Monday, September 03, 2007


My summer of tourism is almost over. It is supposed to be capped by a trip to Amsterdam this weekend, but, while train tickets were cheap, hotel rooms have been impossible to find at any reasonable price. Prague is a pretty good way to end a series of trips, though. Unfortunately, I'm too scattered these days to do Prague justice (in blog form), so you'll have to make do with a bunch of photos and some random notes.

The Old Town Square has this astronomical clock

in the tower of the Old Town Hall:

Before each hour, a giant crowd grows:

They're here to catch a glimpse of this (figures of the apostles pass the windows and wave -- it's not that exciting):

The other buildings in the square are pretty cool. Like this one

and this one, where Tycho Brahe is buried (sadly, when we wanted to go, it was closed).

From the top of the Old Town Hall, there's a nice view:

You can also see across the river to Prague Castle and St. Vitus Cathedral.

We spent one afternoon up there at Prague Castle, looking at all the pretty buildings, a few museums and the gardens on the other side of the castle (and on the other side of a moat). Two neat things I learned here. 1.) Even after the introduction of Christianity, burial rituals were more informed by pagan beliefs and people were buried with limbs bound or dislocated and covered by rocks to ensure they'd stay put in the grave. 2.) You can stand in the room where the Defenestration of Prague which touched off the Thirty Years' War (the Czechs seem to be the inventors of defenestration; this was the second Defenestration of Prague) occurred. But those guys survived the defenestration unharmed! They landed in a pile of manure.

The house where Tycho Brahe and Johannes Kepler lived is up by the castle. It's now a restaurant (Sean and I stopped for a beer), but with nary a mention of Brahe or Kepler. (By the way, it's possible to get 0.5 L of beer for the equivalent of 1 euro in Prague.)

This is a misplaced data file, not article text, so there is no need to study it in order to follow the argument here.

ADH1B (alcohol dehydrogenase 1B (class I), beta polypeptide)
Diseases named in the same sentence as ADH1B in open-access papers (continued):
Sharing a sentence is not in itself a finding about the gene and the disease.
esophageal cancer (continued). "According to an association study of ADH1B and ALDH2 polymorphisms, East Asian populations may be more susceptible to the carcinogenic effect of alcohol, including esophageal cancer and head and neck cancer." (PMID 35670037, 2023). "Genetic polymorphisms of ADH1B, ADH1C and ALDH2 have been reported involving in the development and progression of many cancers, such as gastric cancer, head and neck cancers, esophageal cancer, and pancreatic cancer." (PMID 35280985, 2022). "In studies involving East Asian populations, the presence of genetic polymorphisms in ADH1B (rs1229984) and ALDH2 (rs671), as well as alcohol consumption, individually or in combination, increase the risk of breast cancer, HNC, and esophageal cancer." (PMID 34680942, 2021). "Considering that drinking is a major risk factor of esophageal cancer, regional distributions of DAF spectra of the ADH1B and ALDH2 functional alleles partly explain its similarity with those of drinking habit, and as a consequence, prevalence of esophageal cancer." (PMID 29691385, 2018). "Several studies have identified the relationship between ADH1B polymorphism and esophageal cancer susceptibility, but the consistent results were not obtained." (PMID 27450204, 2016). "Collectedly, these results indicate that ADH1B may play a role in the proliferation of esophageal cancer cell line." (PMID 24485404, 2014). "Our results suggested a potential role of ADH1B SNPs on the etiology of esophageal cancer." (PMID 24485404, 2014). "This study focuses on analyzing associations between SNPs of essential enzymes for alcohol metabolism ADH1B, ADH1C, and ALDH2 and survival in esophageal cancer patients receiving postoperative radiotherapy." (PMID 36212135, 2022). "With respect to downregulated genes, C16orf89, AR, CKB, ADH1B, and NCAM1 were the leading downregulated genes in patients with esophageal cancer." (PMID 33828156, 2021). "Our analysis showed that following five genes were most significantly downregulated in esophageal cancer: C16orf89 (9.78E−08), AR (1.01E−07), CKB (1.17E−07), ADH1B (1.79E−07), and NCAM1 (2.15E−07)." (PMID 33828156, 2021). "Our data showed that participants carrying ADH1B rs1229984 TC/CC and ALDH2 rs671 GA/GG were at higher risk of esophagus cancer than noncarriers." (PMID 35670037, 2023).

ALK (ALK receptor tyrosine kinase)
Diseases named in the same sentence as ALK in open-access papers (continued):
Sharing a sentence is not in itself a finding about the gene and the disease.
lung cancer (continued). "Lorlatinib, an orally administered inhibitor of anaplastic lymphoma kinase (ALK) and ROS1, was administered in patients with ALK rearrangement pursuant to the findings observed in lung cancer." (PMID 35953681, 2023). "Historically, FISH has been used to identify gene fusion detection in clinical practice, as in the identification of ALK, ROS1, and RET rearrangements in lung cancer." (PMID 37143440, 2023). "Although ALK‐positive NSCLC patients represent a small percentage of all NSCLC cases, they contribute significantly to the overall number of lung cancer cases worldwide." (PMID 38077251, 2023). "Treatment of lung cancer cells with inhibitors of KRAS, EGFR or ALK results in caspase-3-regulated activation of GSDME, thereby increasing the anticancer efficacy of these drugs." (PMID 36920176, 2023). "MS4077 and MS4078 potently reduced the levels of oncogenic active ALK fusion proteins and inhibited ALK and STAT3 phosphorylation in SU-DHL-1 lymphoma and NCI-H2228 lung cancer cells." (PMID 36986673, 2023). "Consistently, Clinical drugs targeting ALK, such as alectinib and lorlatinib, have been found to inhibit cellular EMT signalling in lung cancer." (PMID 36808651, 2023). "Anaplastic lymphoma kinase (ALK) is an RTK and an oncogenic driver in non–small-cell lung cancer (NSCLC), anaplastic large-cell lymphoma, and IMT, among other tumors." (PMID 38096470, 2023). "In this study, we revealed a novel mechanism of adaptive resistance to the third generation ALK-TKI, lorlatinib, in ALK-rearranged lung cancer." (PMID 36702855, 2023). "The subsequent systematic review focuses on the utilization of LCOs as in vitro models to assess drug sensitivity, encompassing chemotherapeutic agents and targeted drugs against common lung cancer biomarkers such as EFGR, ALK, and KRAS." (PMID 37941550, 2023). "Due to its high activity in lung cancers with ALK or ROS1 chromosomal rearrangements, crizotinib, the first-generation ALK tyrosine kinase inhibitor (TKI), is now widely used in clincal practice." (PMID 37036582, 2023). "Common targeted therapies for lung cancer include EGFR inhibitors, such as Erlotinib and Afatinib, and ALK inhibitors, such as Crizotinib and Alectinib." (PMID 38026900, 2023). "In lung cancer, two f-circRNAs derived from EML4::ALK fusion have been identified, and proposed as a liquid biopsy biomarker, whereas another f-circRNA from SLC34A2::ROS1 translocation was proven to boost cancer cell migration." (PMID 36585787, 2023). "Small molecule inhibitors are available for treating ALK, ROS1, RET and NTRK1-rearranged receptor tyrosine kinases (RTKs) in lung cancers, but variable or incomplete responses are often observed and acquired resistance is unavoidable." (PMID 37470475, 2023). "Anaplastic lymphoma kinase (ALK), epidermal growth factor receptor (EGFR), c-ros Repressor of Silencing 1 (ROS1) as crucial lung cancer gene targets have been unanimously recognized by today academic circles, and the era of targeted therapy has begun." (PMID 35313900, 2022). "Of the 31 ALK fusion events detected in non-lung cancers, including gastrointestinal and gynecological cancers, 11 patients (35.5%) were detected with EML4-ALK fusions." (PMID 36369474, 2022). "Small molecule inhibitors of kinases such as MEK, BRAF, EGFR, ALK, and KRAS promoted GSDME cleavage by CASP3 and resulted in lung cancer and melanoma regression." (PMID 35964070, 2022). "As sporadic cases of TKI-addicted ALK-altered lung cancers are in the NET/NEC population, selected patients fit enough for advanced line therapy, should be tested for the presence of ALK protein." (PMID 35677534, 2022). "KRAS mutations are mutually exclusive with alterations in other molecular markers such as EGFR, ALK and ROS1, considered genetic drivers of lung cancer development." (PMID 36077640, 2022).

To get to the other side of the river, you can cross on the Charles Bridge

Here's the view from the bridge at sunset.

There's a crucifix on the bridge of with golden text in Hebrew reading 'holy, holy, holy is the Lord of Hosts.' The Lonely Planet guidebook explains that the text was funded by the fine imposed on a Jewish man who had been convicted of debasing the Holy Cross. At one of the old synagogues in the Jewish quarter (now a museum), it explains that his offense was in a coded letter to a friend, which was never deciphered.

Several blocks from the river is the Powder Tower (there's no particular reason I threw this in there; it's just cool looking):

We spent another afternoon going to many of the synagogues in the Jewish quarter. This is the Old-New Synagogue, built in the 13th century (and inside it really feels like it, if that makes any sense). It's still in use.

There are more than 12,000 graves in the Old Jewish Cemetary, dating from 1478 until 1786. The tombstones pile onto of each other and the ground slopes up from the path as they added more dirt to put in more graves.

The most famous person buried here is probably Jehuda Liwa ben Becalel, Rabbi Löw. Here's his tombstone and some of the people praying at it (I didn't see people praying at any other tombstones). He's probably best known for the story of his creation of a golem to protect the Jewish ghetto. According to legend, the golem's remains are hidden in the attic of the Old-New Synagogue.


Tim said...

yay golem!

Jackie said...

Sean and I were ridiculously into the golem stuff (Sean got a mug. You think it'll write some code if he leaves next to his keyboard at night?)

Eugene said...

That picture of the cemetary is pretty cool.

(and yay golem!)